Ha'arah 4 (on Birkei Yosef): Pischei Teshuvah did not see the Teshuvah. Maharam Provintzal himself brought the episode with Yisachar, and forbids doing any matter of Kedushah in gloves, e.g. Bris Milah or Shechitah. This requires investigation. How can we learn about gloves for the cold from Yisachar? Chatzitzah does not apply writing a Sefer Torah and other Mitzvos. Tosfos (37a) says that the problem was that Yisachar honored himself, lest his hands get dirty. This does not apply to gloves for the cold, especially if his fingers stick through and hold the quill.
Torah Lishmah (attributed to the Ben Ish Chai, 26): People often wear gloves when it is cold. One reading from the Sefer Torah may not hold it through gloves. This is like the case of Yisachar. It is not honorable for the Sefer Torah.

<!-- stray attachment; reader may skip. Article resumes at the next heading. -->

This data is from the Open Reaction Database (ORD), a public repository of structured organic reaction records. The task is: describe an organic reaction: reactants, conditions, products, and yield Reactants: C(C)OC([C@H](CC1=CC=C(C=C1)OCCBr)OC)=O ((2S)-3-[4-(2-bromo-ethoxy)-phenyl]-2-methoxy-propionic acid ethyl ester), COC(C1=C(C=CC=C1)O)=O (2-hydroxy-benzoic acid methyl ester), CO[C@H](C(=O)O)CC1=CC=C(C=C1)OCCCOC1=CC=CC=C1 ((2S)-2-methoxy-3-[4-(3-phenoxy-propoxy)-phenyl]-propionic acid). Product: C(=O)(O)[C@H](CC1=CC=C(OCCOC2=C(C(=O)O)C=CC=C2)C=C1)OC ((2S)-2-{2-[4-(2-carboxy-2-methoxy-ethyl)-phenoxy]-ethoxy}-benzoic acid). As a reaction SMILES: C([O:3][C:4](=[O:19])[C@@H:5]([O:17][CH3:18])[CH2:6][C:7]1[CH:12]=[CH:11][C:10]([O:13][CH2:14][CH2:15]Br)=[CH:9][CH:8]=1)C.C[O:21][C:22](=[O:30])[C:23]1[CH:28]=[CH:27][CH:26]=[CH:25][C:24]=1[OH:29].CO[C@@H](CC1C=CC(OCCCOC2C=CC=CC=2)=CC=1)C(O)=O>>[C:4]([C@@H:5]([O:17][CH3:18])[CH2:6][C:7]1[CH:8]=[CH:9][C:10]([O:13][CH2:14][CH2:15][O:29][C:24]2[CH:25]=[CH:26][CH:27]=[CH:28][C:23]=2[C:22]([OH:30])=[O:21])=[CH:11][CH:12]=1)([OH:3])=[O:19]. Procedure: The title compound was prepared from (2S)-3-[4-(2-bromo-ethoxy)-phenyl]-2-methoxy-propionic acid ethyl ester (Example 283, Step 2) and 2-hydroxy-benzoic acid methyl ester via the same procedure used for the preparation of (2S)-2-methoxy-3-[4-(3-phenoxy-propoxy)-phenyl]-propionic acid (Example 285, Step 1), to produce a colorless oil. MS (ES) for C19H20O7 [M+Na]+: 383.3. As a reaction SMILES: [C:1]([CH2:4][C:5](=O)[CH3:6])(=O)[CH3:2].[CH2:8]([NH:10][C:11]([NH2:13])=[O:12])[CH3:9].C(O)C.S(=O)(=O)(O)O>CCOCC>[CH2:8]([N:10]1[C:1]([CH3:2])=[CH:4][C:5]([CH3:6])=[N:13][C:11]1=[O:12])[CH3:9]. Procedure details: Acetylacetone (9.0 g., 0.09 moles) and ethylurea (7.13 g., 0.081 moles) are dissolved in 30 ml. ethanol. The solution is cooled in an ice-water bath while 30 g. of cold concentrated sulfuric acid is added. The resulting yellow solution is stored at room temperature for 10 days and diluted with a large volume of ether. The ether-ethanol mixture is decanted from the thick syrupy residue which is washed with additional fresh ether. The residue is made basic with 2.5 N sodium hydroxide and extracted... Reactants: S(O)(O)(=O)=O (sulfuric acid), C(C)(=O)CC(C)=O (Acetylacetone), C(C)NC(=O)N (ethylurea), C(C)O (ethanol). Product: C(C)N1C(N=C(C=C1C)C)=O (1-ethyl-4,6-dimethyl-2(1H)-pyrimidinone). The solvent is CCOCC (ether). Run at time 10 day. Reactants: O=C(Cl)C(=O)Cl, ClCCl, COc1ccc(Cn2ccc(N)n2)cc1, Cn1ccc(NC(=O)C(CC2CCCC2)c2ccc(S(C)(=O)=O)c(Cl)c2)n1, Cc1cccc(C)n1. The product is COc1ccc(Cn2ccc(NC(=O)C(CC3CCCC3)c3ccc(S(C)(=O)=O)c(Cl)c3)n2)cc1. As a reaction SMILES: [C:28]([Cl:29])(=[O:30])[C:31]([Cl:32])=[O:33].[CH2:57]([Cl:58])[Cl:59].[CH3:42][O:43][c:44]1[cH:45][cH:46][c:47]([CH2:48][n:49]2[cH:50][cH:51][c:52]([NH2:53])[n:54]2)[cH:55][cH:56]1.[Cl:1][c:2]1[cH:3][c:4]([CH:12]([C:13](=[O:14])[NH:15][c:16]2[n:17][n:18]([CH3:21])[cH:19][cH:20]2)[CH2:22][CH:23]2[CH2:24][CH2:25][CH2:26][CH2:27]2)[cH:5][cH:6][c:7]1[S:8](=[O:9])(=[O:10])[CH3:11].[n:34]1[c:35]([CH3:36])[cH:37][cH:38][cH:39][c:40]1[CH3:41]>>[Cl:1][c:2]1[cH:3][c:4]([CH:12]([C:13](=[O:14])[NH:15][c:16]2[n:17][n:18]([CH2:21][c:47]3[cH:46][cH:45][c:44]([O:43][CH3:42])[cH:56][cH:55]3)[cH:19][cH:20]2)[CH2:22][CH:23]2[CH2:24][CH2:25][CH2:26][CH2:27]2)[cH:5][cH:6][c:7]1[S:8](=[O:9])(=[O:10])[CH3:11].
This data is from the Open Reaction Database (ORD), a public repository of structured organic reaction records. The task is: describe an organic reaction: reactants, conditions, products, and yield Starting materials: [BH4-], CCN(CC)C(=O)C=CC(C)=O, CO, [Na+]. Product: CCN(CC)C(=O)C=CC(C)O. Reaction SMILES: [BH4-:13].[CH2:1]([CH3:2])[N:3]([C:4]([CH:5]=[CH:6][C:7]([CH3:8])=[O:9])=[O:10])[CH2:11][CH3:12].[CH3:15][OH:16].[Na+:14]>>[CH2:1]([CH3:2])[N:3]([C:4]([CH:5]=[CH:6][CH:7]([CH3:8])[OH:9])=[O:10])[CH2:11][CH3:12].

Igros Moshe (YD 2:16): When checking the lungs, one must feel for lesions and any change. Surely one may not wear even the thinnest gloves. If one's skin is covered, his sense of feel is hampered. This is less severe than checking a knife. We check a knife multiple times, for sometimes one feels a nick only the second or third time, because at first he did not concentrate so well. We are more lenient about checking the lungs, for most animals are Kosher. When checking the knife, the animal has Chezkas Isur. Even so, if one knows that his mind is not settled now, presumably he may not check [even lungs]. If the entire fingers are exposed and the glove covers only the palm, he can feel properly. However, if even a minority of the fingers are covered, his fingers are less mobile, and this inhibits feeling. It is good to be stringent that even the palm is not covered.